The Board approved a Build-to-Suit Lease Agreement with Wolverine/Inyo LLC on January 15, 2019. Per the agreement, Wolverine/Inyo LLC will develop the property to the County’s specifications, and receive lease payments from Inyo County over a 20-year period. Title to the property transfers to Inyo County at the end of the 20-year lease. Cost analyses were conducted on other potential locations in Bishop, including the old Kmart Building and the Cottonwood Grove center. These analyses identified the Consolidated Office Building as the best value. The building is expected to generate substantial savings in general. The County will begin saving money over its current leased facility, including maintenance and utilities, in 7 years and lease payments will go away entirely in 20 years

There’s a New Location for Fourth of July Festivities in Bishop

There’s a new location for the Fourth of July Celebration in Bishop this year.

After sixty-eight years of having the show at the Bishop Airport, the festivities will now be held at the Eastern Sierra Tri-County Fairgrounds and Events Center for year sixty-nine.

Fairgrounds CEO, Jen McGuire spoke glowingly about the new location saying, “I’m excited about this event. Joining forces with the City, Chamber, The Tribe, Casino, County, DWP, Caltrans, CHP, BVFD is going to make this event the biggest and best this town has ever seen! All of these great organizations coming together to put on an event is very special.”

There will be quite a few traditional activities going on at the Fourth of July celebration, along with new ones. “We will have an entire day of food and craft vendors, live music, games, face painting, designated picnic and fireworks areas, ice cold beer, and a chili cook-off with chili tasting for the public. It’s going to be fun and you’re not going to want to miss it!”

The new venue for the event is a result of Inyo County preparing to bring in commercial flights to Bishop. Because of the airport upgrades, a new location for the fireworks needed to be selected.

City of Bishop Mayor, Laura Smith expressed her enthusiasm for the new location. “I’m excited about it. We had to move it, so it’s nice to have a new location for the fireworks.”

Smith also expects the celebration to be bigger and better. “I think it is going to be good for Bishop. We get to combine the event with the tribe, the fair, LADWP, and Inyo County. It has also become more of an all day celebration now.”

County to Discuss Indian Wells Groundwater Authority Groundwater Sustainability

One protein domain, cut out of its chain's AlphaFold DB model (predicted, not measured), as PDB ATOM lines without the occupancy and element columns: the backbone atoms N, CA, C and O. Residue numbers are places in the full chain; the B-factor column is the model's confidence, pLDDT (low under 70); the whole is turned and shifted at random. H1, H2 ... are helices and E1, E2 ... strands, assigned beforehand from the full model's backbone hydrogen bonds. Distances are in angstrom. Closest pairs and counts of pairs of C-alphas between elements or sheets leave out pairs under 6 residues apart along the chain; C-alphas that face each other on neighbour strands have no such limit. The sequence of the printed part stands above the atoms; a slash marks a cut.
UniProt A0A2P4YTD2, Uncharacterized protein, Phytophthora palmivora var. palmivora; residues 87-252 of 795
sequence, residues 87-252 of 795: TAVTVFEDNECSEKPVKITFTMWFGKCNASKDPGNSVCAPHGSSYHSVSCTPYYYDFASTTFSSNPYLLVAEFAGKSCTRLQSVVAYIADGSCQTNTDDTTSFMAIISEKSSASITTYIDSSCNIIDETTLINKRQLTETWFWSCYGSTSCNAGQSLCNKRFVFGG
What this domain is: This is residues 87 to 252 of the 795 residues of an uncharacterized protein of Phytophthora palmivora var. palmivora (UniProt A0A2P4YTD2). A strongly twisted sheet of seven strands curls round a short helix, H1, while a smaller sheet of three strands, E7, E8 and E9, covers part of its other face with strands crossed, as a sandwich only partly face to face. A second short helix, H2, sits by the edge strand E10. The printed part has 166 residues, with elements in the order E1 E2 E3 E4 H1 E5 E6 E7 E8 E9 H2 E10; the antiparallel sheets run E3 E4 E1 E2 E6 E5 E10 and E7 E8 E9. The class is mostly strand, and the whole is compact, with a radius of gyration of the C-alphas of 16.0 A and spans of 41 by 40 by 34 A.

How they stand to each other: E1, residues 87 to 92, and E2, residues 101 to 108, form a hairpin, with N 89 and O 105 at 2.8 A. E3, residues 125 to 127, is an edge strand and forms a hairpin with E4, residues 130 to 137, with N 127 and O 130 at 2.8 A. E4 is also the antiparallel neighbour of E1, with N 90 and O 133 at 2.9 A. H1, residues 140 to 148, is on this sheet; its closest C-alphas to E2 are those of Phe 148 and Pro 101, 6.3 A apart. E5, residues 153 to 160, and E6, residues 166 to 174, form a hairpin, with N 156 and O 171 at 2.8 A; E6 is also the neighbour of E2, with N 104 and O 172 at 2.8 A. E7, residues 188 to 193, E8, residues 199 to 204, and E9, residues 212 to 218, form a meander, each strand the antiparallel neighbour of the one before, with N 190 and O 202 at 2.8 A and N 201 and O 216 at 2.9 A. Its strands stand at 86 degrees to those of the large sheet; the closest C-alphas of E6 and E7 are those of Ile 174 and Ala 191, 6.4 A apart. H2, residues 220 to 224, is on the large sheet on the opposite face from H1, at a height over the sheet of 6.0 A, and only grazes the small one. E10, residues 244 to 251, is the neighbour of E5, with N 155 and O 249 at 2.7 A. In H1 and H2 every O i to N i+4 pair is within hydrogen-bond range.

The Inyo County Board of Supervisors is scheduled to discuss the Indian Wells Valley Groundwater Authority (IWVGA) draft Groundwater Sustainability Plan (GSP) at its regular meeting Tuesday, January 14. Specifically, the Board will receive a presentation by staff and an update from Supervisor Kingsley, Inyo
County’s representative on the IWVGA. The GSP is scheduled for consideration by the IWVGA on Thursday, January 16, 2020. One of the components of the GSP is inclusion of a project seeking to import water into the Indian Wells Valley Groundwater Basin via the Los Angeles Aqueduct.

Inyo County is one of five members of the IWVGA, which also includes Kern and San Bernardino counties, the City of Ridgecrest, and the Indian Wells Valley Water District. The joint powers authority was created for the purpose of implementing the Sustainable Groundwater Management Act (SGMA) within the Indian Wells Valley Groundwater Basin, which the state determined is in “critical overdraft” due to decades of over- pumping. SGMA is requiring development of a GSP as part of the mandate to halt the overdraft and bring the Indian Wells Valley Groundwater Basin into balanced levels of pumping and recharge by 2040. The GSP is
due this month.

“Although Inyo County’s constituency is a relatively small portion of the groundwater users in that basin (i.e., Pearsonville), Inyo County has outsized concerns regarding the future of the basin’s water use due to the intention of our fellow JPA members to import water into the basin via the LADWP Aqueduct,” said Assistant County Counsel John-Carl Vallejo, who serves as Inyo County’s alternate on the IWVGA board.

The Inyo County Board of Supervisors hear the update Tuesday shortly after reconvening from closed session at 10 a.m.

The meeting will be held in the Board of Supervisors Chambers, County Administrative Center, 224 N. Edwards St., Independence.

Death Valley Prepares for Annual Bird Count

Death Valley National Park invites the public to a fun day outdoors counting birds on Saturday, December 21. All skill levels are welcome for this opportunity to meet new people and learn about birds while contributing to a citizen-science effort continuing for over a hundred years.

The Christmas Bird Count will begin at 7 a.m. on Saturday, December 21 at Furnace Creek Golf Course parking lot in the Oasis at Death Valley. No experience is necessary! This is a great opportunity to learn about birds, get identification tips, and meet others interested in birding. Participants should dress in layers and wear sturdy shoes. Bring a hat, sunscreen, water, and snacks. Binoculars are recommended. Participants do not need to commit to the entire day, but must be there at 7 a.m. Contact Carol Fields at 760-786-3252 or carol_fields@nps.gov to sign up for the count.